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Is Your Web Server Green?

17 March, 2008 (14:49) | Life | By: Nick Dalton

Since it is S:t Patrick’s Day today, I thought I’d go with a green theme post.

Is was shopping for a new web host recently and I came across several companies offering “green” servers. I wondered if that was just Greenwashing, or if it’s a real benefit.

“Green” is of course a poorly defined term. The manufacturing of computers is a very toxic business. (Tangent: Cringely had an interesting column on how all our electronics are going to fail now that lead has been removed from the solder that holds electronic components together.) But for this post I’m going to focus on “green” as it relates to keeping a server running, i.e. reducing the amount of energy required.

Moore’s Law is an observation that computer processors become twice as fast and half as large every two years. One of the main challenges for chip designers to keep making chips faster and smaller is heat: the faster a processor runs the more heat it generates, and the smaller the chip is the more concentrated the heat is. This is why we have heat sinks and cooling fans on processor chips.

One way to reduce the amount of heat generated is to make the processor work less. This may sound like a pat answer, but when you think about it most processors probably spend most of their time just spinning cycles. For example, right now while I’m thinking about the next sentence I’m about to write, my computer could just as well take a micro-nap. Even between key strokes there is plenty of time for a processor to take nano-naps.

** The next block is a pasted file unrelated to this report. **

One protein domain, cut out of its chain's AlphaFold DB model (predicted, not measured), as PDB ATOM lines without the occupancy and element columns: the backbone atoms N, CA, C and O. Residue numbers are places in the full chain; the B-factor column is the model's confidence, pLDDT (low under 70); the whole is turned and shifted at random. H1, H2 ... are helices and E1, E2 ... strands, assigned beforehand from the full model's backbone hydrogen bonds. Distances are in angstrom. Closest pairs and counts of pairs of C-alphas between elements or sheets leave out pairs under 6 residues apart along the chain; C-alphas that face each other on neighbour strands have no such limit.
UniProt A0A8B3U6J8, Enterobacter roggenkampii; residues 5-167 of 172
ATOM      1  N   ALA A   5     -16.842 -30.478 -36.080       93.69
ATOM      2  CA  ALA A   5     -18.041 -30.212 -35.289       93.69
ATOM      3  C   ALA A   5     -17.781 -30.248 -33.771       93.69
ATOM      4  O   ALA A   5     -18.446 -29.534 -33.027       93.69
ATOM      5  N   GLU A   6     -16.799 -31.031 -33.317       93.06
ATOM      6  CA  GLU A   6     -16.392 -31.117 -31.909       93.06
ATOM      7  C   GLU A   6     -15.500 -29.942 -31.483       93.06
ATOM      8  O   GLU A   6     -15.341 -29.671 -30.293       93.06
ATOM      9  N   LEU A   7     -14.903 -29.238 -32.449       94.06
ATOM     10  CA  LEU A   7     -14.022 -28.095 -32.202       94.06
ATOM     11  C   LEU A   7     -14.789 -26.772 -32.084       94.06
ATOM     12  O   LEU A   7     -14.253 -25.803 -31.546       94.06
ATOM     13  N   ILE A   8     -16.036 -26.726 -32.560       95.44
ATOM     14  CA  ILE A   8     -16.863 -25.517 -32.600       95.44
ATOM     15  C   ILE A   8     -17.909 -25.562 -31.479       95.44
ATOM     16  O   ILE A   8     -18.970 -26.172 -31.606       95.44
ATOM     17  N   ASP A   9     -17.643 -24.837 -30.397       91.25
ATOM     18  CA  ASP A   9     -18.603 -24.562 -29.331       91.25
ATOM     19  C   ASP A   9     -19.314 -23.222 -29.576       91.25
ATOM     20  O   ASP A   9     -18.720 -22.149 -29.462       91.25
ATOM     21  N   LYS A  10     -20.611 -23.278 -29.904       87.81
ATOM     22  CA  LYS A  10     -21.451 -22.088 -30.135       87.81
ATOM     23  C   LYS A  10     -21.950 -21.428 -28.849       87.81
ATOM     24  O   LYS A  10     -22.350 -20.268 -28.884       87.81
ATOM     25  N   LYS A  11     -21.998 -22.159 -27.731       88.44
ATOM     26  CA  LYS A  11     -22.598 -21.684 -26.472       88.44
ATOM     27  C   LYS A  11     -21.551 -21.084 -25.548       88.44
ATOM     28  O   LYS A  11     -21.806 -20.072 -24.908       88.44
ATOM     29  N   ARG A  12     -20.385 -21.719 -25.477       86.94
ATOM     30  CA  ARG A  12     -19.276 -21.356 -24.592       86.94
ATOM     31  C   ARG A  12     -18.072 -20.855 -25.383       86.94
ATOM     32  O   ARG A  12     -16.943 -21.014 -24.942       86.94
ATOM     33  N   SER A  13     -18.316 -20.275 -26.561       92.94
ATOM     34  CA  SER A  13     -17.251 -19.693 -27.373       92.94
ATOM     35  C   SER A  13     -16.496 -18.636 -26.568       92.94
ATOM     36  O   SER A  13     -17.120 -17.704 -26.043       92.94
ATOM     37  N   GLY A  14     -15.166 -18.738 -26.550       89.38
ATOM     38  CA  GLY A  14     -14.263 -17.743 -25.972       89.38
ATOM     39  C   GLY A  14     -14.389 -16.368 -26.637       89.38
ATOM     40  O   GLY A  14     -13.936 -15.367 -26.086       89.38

Chances are that your web server is not doing all that much most of the time. Even if you have 10,000 page views per day, most of the time the server is just waiting for the next incoming request. If you have a really large site with multiple servers to handle peak loads, that probably means whole servers are being underutilized at, say, 2 a.m. Several of the Fortune 500 companies I’ve consulted for had disaster recovery sites on “hot standby” (i.e. servers running, ready to go, but not actively doing anything) just in case a disaster would strike their primary hosting facility. Talk about energy waste.

A good way to approximate turning off your server between page requests is to use shared or virtual hosting instead of a dedicated server. On these hosting plans many web sites share the same physical server and it’s unlikely that all web sites are going to see a burst of activity at exactly the same time.

Green Web Hosting?

Since the web hosting company has to pay for the energy required to power all the servers in their data center, as well as the cost to keep them cool, you would think that it’s in their best interest to purchase the most energy efficient computers available. Unlike food, where green/organic can be more expensive to produce, web hosting services that are green should be cheaper.

But instead of using low cost in their marketing, green web hosting companies have gone a couple of steps further: some data centers are run entirely on wind or solar energy, some will purchase carbon emission offsets on your behalf to offset the pollution your server creates, others will plant trees on your behalf. Next time you’re looking for web hosting, take a look at the green alternatives.

How green is your web site?

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